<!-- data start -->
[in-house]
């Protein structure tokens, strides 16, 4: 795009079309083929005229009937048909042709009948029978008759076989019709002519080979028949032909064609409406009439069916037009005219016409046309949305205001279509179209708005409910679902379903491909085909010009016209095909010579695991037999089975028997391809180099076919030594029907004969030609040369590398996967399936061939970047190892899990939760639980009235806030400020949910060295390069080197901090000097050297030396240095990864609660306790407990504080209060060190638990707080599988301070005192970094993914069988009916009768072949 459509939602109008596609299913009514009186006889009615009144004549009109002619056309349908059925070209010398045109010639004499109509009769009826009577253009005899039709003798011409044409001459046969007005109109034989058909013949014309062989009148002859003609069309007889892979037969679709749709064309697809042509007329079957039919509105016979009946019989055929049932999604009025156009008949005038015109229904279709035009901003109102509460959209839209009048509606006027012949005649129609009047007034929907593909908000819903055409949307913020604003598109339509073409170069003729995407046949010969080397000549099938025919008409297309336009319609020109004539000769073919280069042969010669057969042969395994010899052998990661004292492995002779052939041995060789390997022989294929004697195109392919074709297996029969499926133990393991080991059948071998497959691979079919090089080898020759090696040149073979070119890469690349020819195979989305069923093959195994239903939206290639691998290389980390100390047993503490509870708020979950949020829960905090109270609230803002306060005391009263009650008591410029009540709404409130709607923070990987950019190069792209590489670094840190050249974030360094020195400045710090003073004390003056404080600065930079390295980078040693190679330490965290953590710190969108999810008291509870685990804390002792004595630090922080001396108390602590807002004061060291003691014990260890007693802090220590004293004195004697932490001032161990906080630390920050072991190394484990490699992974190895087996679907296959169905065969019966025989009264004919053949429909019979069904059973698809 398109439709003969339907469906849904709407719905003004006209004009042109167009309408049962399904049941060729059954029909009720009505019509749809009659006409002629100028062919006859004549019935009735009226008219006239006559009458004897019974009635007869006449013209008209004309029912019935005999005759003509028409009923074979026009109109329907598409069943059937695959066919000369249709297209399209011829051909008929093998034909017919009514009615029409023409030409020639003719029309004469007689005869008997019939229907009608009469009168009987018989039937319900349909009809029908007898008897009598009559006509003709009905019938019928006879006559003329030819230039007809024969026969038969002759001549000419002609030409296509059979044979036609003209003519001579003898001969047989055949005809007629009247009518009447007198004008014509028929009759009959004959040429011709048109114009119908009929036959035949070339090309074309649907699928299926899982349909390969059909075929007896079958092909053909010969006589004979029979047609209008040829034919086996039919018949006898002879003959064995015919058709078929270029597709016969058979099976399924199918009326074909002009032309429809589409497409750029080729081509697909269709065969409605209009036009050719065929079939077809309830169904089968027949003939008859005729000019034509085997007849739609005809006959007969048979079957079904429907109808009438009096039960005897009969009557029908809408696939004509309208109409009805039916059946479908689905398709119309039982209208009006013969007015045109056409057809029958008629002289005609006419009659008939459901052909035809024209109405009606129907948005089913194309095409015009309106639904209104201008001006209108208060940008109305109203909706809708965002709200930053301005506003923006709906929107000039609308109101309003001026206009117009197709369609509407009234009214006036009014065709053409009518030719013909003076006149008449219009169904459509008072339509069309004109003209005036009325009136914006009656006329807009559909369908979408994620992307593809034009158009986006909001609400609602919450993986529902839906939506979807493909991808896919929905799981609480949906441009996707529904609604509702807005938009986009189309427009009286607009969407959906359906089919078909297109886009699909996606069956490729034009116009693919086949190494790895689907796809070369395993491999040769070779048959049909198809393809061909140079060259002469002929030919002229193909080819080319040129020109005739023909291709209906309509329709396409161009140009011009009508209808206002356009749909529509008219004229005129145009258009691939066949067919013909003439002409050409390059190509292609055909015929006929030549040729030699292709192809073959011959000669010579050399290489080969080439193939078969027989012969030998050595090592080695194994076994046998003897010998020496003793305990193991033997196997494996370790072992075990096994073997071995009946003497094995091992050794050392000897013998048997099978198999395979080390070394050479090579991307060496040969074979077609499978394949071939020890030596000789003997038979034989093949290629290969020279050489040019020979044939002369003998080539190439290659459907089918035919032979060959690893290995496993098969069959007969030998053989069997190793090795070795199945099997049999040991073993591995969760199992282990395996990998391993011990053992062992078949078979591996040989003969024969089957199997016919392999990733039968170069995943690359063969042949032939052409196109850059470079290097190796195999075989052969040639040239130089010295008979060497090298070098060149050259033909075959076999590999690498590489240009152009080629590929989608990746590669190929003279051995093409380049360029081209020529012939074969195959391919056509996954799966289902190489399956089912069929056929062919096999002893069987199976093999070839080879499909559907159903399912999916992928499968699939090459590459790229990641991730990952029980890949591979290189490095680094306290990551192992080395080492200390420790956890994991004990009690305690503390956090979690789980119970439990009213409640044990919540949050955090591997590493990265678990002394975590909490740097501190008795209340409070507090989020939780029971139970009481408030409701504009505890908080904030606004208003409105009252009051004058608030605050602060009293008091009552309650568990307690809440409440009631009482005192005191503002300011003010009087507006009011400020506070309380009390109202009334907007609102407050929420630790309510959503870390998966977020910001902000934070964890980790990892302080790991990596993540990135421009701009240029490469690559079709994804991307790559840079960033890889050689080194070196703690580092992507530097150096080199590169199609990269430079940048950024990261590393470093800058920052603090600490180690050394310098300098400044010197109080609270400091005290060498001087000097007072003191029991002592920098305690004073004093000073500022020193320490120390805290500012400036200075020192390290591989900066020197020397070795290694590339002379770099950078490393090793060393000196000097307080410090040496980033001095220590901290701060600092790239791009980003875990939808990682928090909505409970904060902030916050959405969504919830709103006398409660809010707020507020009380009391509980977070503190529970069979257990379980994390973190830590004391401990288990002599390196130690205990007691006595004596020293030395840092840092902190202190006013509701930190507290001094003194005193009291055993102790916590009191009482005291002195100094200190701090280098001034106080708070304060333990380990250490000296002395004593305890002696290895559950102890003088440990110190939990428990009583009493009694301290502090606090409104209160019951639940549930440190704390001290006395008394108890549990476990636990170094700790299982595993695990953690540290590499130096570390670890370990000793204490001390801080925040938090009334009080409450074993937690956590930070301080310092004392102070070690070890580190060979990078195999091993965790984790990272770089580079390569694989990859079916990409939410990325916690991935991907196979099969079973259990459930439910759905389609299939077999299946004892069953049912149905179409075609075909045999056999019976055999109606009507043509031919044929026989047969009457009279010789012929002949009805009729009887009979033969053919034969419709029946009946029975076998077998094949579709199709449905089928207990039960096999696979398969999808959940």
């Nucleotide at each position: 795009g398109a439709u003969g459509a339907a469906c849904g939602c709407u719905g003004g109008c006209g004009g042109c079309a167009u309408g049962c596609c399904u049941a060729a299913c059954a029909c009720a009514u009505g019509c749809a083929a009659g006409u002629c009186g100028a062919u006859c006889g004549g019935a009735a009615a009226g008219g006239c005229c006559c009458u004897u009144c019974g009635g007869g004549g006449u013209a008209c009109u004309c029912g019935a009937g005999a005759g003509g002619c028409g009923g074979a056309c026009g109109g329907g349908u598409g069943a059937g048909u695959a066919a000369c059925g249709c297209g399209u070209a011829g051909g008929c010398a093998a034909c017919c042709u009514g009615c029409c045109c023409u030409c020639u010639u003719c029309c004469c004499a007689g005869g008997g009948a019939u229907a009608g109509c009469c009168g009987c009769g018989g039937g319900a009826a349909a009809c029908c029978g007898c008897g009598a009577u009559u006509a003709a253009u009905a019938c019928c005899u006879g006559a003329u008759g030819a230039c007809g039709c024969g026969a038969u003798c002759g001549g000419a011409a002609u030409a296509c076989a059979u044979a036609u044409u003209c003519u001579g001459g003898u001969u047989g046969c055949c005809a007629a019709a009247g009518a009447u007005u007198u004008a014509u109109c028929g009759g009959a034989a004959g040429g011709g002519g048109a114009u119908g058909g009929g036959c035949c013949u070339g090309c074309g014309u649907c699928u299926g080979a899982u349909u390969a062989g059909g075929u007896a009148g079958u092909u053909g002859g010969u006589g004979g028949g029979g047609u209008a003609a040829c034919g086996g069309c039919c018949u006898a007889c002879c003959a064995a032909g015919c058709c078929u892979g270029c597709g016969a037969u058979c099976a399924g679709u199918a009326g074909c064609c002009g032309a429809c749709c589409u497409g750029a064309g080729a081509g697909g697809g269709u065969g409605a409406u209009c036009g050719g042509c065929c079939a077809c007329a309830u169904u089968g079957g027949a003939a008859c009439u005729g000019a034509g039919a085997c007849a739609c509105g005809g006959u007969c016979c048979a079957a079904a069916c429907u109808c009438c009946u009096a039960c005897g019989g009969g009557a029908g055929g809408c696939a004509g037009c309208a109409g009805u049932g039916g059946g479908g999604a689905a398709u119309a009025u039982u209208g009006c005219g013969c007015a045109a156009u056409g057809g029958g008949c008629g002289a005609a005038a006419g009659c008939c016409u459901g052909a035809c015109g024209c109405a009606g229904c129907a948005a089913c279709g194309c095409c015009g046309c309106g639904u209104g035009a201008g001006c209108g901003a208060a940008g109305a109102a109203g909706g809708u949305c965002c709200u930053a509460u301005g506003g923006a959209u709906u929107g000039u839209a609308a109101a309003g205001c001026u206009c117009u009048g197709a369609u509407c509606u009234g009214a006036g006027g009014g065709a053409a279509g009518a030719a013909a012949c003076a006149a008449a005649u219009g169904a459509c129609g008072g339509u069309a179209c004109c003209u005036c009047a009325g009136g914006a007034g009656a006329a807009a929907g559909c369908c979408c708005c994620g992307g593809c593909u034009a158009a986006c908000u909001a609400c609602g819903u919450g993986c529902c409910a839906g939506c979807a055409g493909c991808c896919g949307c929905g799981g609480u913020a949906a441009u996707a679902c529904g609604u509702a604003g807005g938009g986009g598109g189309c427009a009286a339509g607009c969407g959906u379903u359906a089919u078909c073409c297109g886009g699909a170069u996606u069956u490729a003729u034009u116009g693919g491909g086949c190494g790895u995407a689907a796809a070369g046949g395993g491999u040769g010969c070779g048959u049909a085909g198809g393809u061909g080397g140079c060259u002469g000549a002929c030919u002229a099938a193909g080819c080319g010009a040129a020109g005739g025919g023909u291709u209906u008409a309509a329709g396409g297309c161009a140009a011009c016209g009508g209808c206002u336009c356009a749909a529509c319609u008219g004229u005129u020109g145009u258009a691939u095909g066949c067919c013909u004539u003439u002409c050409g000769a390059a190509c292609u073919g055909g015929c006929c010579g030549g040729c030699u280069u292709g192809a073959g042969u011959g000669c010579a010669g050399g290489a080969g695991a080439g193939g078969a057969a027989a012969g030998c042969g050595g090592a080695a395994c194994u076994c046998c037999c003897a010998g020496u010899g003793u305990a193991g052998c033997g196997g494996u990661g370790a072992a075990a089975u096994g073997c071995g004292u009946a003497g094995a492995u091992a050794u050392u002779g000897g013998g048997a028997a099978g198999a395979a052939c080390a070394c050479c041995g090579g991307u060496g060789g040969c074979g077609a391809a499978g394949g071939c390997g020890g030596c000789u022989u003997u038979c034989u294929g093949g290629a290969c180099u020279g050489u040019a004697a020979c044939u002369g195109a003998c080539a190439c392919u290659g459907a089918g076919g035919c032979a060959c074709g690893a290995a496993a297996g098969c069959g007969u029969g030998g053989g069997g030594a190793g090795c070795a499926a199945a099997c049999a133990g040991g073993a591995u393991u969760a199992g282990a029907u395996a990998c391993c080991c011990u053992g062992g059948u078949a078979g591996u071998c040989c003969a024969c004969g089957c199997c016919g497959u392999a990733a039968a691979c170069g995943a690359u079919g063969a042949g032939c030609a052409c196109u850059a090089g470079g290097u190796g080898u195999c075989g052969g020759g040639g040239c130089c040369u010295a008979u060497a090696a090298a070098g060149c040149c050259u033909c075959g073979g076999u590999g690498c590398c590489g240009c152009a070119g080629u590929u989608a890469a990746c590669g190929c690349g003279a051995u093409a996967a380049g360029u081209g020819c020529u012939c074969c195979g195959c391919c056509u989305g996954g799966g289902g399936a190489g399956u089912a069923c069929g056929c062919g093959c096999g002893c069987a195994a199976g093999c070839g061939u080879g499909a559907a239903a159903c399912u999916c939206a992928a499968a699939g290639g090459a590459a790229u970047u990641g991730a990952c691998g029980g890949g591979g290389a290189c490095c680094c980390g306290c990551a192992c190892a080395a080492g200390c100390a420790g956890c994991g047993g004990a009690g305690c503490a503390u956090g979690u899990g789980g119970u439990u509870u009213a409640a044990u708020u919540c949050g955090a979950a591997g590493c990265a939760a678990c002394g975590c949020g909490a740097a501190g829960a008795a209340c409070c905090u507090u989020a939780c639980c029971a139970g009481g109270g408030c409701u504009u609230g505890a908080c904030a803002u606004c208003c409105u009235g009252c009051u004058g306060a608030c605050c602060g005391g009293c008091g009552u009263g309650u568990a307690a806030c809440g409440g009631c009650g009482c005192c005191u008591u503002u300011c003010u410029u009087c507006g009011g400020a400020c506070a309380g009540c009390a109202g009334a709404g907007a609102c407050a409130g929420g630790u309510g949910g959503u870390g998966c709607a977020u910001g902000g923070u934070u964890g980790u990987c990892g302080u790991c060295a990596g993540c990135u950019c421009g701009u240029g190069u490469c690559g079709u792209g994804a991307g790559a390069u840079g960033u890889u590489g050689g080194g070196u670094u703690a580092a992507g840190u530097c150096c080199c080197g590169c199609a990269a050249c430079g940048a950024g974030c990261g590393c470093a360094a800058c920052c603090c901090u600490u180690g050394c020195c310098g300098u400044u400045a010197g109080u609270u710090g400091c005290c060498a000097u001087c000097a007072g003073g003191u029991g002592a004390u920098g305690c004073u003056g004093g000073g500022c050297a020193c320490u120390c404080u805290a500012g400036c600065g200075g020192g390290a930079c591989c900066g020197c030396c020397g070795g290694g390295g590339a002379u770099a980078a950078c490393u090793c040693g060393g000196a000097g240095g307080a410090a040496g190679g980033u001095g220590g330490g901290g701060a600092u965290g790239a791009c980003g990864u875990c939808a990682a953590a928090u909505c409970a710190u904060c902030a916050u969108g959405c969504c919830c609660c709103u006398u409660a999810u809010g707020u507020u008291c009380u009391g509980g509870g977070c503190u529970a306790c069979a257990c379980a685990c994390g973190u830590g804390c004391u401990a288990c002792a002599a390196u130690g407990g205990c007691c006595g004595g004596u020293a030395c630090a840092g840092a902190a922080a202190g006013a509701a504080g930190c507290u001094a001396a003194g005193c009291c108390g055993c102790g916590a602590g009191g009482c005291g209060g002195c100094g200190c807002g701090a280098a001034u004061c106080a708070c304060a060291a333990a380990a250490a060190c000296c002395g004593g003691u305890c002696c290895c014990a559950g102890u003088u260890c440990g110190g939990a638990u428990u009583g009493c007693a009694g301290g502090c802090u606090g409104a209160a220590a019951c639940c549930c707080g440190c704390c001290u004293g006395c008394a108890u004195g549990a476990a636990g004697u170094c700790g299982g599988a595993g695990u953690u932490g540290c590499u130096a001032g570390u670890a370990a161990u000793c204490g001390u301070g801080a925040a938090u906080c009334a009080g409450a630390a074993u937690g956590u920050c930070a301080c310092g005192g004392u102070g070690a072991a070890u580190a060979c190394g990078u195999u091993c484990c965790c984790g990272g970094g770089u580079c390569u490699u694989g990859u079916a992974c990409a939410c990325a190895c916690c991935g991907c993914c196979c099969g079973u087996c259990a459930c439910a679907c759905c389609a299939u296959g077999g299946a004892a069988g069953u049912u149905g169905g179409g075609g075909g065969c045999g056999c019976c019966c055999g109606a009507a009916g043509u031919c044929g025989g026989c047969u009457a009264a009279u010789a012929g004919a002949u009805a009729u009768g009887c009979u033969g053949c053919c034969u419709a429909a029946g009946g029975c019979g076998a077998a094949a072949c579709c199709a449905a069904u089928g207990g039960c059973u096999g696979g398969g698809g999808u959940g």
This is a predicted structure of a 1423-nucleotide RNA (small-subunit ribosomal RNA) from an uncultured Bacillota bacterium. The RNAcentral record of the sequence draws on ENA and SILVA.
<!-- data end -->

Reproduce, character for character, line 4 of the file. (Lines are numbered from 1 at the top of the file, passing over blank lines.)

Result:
This is a predicted structure of a 1423-nucleotide RNA (small-subunit ribosomal RNA) from an uncultured Bacillota bacterium. The RNAcentral record of the sequence draws on ENA and SILVA.